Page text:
Tinnitus is the perception of abnormal ear or head noises. Tinnitus is unpleasant enough itself, and is sometimes a symptom of other problems, including
, tumors, and narrowing of the blood vessels. Noises may be high pitched and “ringing,” or sound more like a clicking. Some tinnitus is pulsatile, which means it may be caused by the flow of blood that accompanies each heart beat, and this happens in cases of narrowing of the blood vessels.
Rare episodes of tinnitus lasting at most a few minutes are quite common in normal people, especially after exposure to loud noises. Be sure to see a doctor for tinnitus that is persistent and/or associated with hearing loss, dizziness, change in personality, speech, or weakness in any body area. Tinnitus that is pulsatile or heard only on one side also generally requires a medical evaluation. Evaluation should be more urgent when tinnitus comes on rapidly, and especially when it is associated with personality change or any loss of bodily function.
A risk factor is something that increases your chance of getting a disease or condition.
The sensations of tinnitus may have the following characteristics:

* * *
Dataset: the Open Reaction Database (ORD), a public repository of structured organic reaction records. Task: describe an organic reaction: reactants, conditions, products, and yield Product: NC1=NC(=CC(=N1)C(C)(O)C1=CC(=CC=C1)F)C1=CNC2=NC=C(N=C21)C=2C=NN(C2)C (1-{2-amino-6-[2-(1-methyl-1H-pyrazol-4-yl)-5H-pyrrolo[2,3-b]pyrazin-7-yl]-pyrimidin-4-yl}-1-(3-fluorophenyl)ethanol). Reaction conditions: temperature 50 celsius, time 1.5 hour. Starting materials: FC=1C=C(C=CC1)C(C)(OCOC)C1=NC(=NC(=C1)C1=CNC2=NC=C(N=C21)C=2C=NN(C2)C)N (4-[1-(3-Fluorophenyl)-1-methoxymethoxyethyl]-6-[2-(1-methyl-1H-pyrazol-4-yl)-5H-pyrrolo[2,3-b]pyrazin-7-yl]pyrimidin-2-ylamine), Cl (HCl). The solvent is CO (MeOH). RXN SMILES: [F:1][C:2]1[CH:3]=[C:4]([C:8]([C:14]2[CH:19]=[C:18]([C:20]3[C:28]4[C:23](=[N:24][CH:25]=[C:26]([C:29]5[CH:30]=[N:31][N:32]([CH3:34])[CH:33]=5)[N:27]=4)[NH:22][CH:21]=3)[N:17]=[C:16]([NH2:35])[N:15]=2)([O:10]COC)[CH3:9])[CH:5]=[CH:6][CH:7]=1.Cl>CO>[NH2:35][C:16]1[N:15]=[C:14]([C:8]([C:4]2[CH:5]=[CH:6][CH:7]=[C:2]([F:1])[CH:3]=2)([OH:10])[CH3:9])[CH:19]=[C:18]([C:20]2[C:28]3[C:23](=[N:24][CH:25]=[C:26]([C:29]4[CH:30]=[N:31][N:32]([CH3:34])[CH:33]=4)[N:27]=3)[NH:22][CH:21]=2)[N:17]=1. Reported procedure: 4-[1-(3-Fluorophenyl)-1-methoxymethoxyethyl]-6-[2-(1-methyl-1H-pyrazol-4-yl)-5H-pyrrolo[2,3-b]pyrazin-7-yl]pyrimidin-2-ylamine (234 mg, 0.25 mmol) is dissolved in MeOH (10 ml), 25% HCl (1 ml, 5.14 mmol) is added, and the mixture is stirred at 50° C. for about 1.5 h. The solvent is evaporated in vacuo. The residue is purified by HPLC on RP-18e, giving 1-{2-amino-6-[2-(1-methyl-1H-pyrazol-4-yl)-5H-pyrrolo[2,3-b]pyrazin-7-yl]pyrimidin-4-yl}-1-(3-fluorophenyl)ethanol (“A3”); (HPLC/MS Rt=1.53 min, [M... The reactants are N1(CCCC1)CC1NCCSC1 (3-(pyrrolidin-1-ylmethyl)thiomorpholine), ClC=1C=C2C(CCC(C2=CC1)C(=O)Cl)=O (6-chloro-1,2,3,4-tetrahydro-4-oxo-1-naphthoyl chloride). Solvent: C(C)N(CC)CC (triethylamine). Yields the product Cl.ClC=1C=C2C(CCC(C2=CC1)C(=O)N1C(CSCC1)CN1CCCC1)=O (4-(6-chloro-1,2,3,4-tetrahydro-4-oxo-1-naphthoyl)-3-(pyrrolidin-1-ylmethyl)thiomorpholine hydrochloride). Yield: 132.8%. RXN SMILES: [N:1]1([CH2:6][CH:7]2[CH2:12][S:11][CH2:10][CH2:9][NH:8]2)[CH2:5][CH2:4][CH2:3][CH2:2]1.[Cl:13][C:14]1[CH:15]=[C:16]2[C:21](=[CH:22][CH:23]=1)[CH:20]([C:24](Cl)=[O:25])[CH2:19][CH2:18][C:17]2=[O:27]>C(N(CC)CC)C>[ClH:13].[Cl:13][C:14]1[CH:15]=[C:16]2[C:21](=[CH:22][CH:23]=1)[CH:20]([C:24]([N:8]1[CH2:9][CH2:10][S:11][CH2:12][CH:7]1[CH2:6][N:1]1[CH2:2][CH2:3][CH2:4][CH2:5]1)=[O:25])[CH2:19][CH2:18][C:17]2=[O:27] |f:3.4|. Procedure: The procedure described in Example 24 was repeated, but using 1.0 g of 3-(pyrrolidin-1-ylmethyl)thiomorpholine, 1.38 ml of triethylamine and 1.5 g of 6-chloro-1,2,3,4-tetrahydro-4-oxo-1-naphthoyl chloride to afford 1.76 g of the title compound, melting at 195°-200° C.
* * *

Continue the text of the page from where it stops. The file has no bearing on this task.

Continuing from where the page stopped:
Ringing, roaring, buzzing, whistling, or hissing sounds
Intermittent, continuous, or pulsatile quality
Same or varying intensity
Single or multiple tones
Ringing that comes and goes
More annoying symptoms at night or when there are fewer distractions
Sensation of normal internal events such as blood pulsing or muscles contracting
Sometimes tinnitus is accompanied by hearing loss and
The doctor will ask about your symptoms and medical history, and perform a physical exam. Special attention will be paid to your head, neck, and ears.
You will be asked questions about:
Whether breathing, dizziness, or anything else increases or decreases the sensation
The doctor will look at your ear canal and eardrum using an instrument with a light that is held at the external opening of the ear. A tuning fork can help evaluate hearing. You should receive a complete hearing test. Other tests, such as an
, may be ordered to rule out serious conditions.
Tinnitus treatment depends on what is causing the symptoms. This may mean, for example:
Wearing a specially made splint to help manage TMJ
Taking antibiotics for a sinus or ear infection
Removal of wax from the ear canal
Therapy aims to eliminate or reduce bothersome sensations. Treatment may include:
Antidepressants may be helpful in some patients. If Meniere's disease (a relatively common cause of tinnitus) is diagnosed, medications specific to that disorder may be prescribed.
Please be aware that this information is provided to supplement the care
provided by your physician. It is neither intended nor implied to be a
substitute for professional medical advice. CALL YOUR HEALTHCARE PROVIDER
IMMEDIATELY IF YOU THINK YOU MAY HAVE A MEDICAL EMERGENCY. Always seek the
advice of your physician or other qualified health provider prior to
starting any new treatment or with any questions you may have regarding a